Tsesnabank (Kazakhstan) says Standard & Poor’s affirmed bank’s long-term credit rating at B, increased outlook to Stable

July 12. KASE

Tsesnabank (Kazakhstan) says Standard & Poor's affirmed bank's long-term credit rating at B, increased outlook to StableOn July 9, 2012, Standard & Poor’s Ratings Services revised its outlook on Kazakhstan-based Tsesna Bank to stable from negative and affirmed its ‘B’ long-term counterparty credit rating on the bank. At the same time, we raised the short-term counterparty credit rating to ‘B’ from ‘C’ and the Kazakhstan national scale rating to ‘kzBB+’ from ‘kzBB’.

The “Stable” outlook reflects S&P’s expectations that over the next 12-24 months Tsesna Bank will display lower loan growth than in 2010 and 2011, preventing a decline in capital ratios. The agency points out that the bank’s loss track record and the composition of its corporate loan book still compare favorably with peers’, and risk management has strengthened in our view.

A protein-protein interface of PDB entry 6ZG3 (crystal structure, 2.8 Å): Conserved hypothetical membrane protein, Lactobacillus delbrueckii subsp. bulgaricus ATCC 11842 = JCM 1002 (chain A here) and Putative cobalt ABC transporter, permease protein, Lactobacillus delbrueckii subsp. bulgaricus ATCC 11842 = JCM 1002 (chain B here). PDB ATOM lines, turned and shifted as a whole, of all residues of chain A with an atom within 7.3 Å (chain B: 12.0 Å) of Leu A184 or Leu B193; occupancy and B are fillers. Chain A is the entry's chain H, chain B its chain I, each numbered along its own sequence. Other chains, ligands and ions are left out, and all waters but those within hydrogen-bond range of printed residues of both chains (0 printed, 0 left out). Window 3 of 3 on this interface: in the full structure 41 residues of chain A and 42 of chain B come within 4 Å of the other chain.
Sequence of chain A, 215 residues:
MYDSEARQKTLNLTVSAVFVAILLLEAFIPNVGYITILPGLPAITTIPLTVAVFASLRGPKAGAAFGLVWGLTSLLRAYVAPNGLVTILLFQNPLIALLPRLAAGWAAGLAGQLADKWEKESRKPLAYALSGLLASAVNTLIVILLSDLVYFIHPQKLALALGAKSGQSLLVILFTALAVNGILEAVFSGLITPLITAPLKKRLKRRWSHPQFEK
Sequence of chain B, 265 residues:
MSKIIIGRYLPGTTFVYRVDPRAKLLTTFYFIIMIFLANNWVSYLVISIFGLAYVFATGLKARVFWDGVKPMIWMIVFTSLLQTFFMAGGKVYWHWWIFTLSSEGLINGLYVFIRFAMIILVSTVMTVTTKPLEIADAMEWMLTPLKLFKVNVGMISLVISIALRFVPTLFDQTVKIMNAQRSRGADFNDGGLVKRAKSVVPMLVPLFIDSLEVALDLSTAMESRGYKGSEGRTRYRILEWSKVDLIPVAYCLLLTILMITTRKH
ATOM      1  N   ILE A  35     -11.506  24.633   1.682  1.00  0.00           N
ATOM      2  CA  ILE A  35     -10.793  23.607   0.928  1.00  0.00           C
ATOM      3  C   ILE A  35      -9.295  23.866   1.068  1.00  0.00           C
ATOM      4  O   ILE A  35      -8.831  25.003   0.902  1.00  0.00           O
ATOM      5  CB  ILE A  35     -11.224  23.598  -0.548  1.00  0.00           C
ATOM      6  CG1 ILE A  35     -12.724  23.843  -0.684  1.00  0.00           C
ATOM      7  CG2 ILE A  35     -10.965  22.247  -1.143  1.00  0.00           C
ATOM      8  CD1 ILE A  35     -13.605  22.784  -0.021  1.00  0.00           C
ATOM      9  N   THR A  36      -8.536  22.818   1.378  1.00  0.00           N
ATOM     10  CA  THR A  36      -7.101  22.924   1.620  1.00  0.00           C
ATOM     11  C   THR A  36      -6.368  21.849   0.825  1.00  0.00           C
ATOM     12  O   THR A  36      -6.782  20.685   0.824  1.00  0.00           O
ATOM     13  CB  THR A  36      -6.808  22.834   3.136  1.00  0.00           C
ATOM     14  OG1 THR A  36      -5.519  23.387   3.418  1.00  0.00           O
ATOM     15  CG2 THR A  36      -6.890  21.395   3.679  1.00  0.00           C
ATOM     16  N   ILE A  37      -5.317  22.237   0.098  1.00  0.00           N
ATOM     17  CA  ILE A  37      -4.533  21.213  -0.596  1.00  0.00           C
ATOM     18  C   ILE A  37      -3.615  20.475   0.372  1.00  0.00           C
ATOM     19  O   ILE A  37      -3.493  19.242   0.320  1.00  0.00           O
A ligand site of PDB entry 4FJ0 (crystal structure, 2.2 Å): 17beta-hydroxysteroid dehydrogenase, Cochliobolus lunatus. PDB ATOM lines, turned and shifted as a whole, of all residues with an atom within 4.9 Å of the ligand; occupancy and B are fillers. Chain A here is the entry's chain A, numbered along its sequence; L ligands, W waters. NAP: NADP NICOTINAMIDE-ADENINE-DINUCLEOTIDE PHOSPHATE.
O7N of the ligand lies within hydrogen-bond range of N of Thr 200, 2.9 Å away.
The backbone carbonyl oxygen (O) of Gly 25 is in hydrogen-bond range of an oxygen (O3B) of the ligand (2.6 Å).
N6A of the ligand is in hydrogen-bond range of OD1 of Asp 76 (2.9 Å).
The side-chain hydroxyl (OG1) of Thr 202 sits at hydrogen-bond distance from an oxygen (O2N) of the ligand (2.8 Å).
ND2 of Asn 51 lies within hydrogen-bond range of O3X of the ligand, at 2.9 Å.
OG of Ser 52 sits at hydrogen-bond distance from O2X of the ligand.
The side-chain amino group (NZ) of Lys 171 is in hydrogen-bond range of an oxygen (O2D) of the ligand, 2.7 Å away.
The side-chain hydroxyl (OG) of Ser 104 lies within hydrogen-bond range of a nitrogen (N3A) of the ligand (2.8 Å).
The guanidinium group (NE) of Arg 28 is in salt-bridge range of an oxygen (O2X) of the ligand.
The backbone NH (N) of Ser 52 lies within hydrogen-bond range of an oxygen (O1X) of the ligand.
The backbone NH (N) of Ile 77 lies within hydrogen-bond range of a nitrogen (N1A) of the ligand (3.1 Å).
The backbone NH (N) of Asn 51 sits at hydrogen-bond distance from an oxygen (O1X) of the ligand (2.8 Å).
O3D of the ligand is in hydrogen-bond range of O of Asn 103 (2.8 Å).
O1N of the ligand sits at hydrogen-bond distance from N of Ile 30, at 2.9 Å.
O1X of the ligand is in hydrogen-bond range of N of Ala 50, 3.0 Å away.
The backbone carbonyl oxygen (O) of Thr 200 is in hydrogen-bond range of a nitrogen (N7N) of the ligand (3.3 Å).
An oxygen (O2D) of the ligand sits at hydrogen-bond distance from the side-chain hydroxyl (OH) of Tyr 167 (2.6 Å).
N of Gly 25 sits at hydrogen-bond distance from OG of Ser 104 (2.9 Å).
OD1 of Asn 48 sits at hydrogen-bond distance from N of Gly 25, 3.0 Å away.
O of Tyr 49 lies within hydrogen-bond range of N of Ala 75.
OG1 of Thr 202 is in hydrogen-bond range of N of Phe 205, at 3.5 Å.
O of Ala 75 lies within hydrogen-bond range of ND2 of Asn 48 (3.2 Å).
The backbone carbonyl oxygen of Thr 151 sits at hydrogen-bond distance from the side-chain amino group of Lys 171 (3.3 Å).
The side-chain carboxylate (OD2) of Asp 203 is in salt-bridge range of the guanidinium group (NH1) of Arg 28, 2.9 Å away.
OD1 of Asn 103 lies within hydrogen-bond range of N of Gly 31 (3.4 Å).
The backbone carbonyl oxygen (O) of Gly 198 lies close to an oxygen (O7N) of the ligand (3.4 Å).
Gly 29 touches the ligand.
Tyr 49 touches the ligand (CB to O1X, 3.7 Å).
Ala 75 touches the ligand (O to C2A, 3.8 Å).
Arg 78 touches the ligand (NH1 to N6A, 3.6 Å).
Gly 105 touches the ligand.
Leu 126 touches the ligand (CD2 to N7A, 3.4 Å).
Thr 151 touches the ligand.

The agency’s analysts believe that the stable management team, introduction of modern scoring models and modernization of IT systems will allow the bank to manage the further growth without a considerable decline in the quality of assets.

The bank’s nonperforming loans (NPLs; more than 90 days overdue) represented 3.3% of the loan book, according to regulatory data as of June 1, 2012. This compares with the system average of 32%, including restructured banks. We do not anticipate that two years of rapid loan growth will lead to a material deterioration of Tsesna Bank’s asset quality over the next two years. This is owing to the less risky composition of Tsesna Bank’s large corporate loan book than the system average, Tsesna Bank’s low exposure to the construction and real estate sector (9%), lower exposure to the city of Almaty, where the country’s main real estate and credit bubble occurred. Positive factors also include the low 7% share of foreign currency loans compared with the system’s 44% at year-end 2011, prudent lending practice, Shorter loan terms than peers’ (the remaining term of 75% of loans is less than three years).

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